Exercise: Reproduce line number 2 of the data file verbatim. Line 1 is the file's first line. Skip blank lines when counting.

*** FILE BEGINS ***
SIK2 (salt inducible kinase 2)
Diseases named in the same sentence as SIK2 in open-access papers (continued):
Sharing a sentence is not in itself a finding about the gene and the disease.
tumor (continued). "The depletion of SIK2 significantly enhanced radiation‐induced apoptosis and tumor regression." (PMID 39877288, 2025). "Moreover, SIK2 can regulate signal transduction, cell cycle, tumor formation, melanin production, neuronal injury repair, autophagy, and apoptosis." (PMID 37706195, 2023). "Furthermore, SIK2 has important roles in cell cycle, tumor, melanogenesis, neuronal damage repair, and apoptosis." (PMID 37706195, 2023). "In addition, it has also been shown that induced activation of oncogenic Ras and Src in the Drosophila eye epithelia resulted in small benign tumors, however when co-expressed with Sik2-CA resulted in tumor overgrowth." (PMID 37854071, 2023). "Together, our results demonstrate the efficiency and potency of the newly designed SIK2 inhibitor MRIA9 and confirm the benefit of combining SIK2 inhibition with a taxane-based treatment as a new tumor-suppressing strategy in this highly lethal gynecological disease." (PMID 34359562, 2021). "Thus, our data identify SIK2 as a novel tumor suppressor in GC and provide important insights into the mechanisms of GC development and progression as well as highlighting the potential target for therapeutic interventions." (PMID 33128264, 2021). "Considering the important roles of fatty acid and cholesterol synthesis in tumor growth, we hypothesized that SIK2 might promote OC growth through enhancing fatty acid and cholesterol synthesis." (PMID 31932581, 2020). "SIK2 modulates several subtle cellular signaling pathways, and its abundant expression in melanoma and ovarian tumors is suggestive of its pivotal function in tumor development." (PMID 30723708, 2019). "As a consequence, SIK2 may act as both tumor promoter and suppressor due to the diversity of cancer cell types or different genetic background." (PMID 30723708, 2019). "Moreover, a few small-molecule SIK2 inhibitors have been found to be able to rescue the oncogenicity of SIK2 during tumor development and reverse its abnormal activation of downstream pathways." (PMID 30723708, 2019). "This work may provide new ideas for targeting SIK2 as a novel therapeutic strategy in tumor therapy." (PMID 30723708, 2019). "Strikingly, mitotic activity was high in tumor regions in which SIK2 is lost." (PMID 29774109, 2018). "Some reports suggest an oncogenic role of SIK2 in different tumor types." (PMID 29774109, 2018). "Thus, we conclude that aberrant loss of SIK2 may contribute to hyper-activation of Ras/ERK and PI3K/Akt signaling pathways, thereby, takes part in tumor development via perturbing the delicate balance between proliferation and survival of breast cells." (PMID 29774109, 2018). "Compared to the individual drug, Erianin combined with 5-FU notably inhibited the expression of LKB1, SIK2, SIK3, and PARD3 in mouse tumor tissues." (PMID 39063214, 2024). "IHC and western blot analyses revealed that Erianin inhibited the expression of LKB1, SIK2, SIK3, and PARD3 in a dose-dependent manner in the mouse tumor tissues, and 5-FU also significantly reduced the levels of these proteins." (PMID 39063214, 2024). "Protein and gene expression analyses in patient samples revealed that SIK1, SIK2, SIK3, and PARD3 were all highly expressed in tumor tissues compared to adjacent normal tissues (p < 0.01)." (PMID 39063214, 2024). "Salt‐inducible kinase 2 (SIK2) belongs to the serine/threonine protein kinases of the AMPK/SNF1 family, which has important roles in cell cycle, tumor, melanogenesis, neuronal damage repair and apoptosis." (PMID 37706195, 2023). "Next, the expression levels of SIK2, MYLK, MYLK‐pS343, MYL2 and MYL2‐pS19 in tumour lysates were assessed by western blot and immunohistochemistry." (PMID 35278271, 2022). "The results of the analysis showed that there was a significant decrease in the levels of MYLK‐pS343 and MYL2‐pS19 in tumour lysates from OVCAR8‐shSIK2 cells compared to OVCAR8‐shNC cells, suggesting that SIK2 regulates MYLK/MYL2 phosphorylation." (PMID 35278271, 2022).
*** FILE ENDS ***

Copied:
Diseases named in the same sentence as SIK2 in open-access papers (continued):